van Stekelenburg, J., Anikina, N. C., Pouw, W. T. J. L., Petrovic, I., & Nederlof, N. (2013). From correlation to causation: The cruciality of a collectivity in the context of collective action. Journal of Social and Political Psychology, 1, 161–187.

van Stekelenburg, J., Klandermans, B., & van Dijk, W. W. (2011). Combining motivations and emotion: The motivational dynamics of protest participation. International Journal of Social Psychology, 26(1), 91–104.

van Zomeren, M., Leach, C. W., & Spears, R. (2010). Does group efficacy increase group identification? Resolving their paradoxical relationship. Journal of Experimental Social Psychology, 46, 1055–1060.

van Zomeren, M., Leach, C. W., & Spears, R. (2012). Protesters as “Passionate Economists”: A dynamic dual pathway model of approach coping with collective disadvantage. Personality and Social Psychology Review, 16(2), 180–199.

van Zomeren, M., Postmes, T., & Spears, R. (2008). Toward an integrative social identity model of collective action: A quantitative research synthesis of three socio–psychological perspectives. Psychological Bulletin, 134, 504–535.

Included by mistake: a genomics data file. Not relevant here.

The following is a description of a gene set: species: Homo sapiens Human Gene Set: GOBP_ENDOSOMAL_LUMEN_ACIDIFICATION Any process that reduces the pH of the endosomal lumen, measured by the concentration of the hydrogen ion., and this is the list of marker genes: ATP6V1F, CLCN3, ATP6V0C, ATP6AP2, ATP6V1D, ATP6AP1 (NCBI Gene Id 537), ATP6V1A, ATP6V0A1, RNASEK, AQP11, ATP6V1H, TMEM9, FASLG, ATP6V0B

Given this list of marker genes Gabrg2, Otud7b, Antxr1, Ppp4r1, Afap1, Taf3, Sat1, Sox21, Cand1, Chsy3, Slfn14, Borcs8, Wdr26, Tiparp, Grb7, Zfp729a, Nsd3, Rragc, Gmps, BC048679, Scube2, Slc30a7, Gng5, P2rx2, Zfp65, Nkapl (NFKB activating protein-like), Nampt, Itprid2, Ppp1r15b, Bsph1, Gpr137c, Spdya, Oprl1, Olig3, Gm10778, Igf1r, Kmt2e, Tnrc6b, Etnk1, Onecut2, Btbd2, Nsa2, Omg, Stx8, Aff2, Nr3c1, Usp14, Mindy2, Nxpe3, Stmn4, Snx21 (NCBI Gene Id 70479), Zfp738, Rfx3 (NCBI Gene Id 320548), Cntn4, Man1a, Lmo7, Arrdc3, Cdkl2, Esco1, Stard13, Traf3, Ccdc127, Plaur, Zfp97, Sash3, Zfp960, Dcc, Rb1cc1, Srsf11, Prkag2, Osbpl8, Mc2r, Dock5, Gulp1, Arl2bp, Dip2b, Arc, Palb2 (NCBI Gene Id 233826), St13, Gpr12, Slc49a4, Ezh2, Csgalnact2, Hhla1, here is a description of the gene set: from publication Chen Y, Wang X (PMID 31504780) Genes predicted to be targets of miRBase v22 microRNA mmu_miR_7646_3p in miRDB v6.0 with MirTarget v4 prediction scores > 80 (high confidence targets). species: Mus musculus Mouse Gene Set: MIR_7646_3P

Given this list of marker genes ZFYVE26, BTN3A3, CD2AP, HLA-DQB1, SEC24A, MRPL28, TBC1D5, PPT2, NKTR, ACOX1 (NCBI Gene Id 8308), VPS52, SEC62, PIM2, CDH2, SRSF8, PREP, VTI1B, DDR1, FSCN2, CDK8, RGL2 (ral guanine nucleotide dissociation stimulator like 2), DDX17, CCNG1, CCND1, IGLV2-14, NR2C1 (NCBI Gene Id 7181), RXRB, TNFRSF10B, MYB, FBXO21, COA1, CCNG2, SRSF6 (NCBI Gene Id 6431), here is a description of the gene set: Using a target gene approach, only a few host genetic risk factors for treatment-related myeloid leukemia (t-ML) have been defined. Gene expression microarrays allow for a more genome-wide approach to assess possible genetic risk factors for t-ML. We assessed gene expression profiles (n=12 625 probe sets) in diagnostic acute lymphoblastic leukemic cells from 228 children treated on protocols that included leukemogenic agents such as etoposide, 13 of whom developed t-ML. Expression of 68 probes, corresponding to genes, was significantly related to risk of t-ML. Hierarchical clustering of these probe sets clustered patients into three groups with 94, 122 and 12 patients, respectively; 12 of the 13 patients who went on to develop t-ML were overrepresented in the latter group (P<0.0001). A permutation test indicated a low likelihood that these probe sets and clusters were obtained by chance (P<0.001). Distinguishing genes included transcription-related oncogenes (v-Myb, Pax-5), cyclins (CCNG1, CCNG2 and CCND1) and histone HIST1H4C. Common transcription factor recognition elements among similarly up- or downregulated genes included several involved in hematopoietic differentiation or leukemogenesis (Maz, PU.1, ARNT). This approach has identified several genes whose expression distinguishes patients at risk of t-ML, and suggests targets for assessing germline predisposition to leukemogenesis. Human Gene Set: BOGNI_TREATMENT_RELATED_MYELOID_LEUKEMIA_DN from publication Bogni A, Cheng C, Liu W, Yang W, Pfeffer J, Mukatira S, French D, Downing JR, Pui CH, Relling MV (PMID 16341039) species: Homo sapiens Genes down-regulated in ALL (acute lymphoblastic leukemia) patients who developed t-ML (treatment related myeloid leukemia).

van Zomeren, M., Spears, R., Fischer, A. H., & Leach, C. W. (2004). Put your money where your mouth is! Explaining collective action tendencies through group–based anger and group efficacy. Journal of Personality and Social Psychology, 87(5), 649–664.

van Zomeren, M., Spears, R., & Leach, C. W. (2008). Exploring psychological mechanisms of collective action: Does relevance of group identity influence how people cope with collective disadvantage? British Journal of Social Psychology, 47(2), 353–372.

Xue, T., Chen, H., Yue, G. A., & Yao, Q. (2013). Collective action participation: Effects of multiple social identities on group–based emotions and efficacy paths. Acta Psychologica Sinica, 45(8), 899–920. [薛婷, 陈浩, 乐国安, 姚琦. (2013). 社会认同对集体行动的作用: 群体情绪与效能路径. 心理学报, 45(8), 899–920.]

Yin, R., & Zhang, F. F. (2015). The differentiation of different types of collective actions. Advances in Psychological Science, 23(1), 120–131. [殷融, 张菲菲. (2015). 不同类型集群行为的差异比较. 心理科学进展, 23(1), 120–131.]

Yzerbyt, V., Dumont, M., Wigboldus, D., & Gordijn, E. (2003). I feel for us: The impact of categorization and identification on emotions and action tendencies. British Journal of Social Psychology, 42(4), 533–549.

Zaal, M. P., van Laar, C., Ståhl, T., Ellemers, N., & Derks, B. (2011). By any means necessary: The effects of regulatory focus and moral conviction on hostile and benevolent forms of collective action. British Journal of Social Psychology, 50, 670–689.

Zhang, S. W., & Wang, E. P. (2011). The motivational and organizational mechanism of collective action in mass incidents. Advances in Psychological Science, 19(12), 1730–1740.

Zhang, S. W., Wang, E. P., & Zhou, J. (2012). The motivation mechanism of collective action in different contexts. Acta Psychologica Sinica, 44(4), 524–545. [张书维, 王二平, 周洁. (2012). 跨情境下集群行为的动因机制. 心理学报, 44(4), 524–545.]